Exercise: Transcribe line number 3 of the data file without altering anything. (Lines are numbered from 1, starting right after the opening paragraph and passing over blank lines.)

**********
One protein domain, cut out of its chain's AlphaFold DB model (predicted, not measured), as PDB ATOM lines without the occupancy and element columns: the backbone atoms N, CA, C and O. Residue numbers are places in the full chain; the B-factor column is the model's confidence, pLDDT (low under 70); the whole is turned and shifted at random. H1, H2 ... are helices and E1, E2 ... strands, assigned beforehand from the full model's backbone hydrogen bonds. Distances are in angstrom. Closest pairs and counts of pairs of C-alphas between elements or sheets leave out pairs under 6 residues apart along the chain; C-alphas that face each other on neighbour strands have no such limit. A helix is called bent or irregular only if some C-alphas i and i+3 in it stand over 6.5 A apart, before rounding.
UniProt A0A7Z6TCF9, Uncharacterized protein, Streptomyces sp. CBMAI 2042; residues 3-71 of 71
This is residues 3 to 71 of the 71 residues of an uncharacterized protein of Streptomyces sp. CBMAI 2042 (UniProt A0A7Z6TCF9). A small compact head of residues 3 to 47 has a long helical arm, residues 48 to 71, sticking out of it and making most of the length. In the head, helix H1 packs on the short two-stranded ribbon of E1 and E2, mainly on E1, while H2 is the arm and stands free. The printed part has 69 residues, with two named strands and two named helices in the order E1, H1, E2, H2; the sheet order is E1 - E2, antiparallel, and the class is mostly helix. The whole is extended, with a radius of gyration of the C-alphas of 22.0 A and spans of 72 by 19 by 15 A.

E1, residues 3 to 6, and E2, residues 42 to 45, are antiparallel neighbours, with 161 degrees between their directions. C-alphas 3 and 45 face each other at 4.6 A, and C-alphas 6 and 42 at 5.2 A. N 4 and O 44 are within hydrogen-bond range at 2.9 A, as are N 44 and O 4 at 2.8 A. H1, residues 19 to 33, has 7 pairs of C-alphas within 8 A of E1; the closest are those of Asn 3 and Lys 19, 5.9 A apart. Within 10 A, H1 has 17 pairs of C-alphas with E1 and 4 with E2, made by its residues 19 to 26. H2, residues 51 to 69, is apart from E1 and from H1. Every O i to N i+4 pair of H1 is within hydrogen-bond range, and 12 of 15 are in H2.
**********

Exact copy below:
E1, residues 3 to 6, and E2, residues 42 to 45, are antiparallel neighbours, with 161 degrees between their directions. C-alphas 3 and 45 face each other at 4.6 A, and C-alphas 6 and 42 at 5.2 A. N 4 and O 44 are within hydrogen-bond range at 2.9 A, as are N 44 and O 4 at 2.8 A. H1, residues 19 to 33, has 7 pairs of C-alphas within 8 A of E1; the closest are those of Asn 3 and Lys 19, 5.9 A apart. Within 10 A, H1 has 17 pairs of C-alphas with E1 and 4 with E2, made by its residues 19 to 26. H2, residues 51 to 69, is apart from E1 and from H1. Every O i to N i+4 pair of H1 is within hydrogen-bond range, and 12 of 15 are in H2.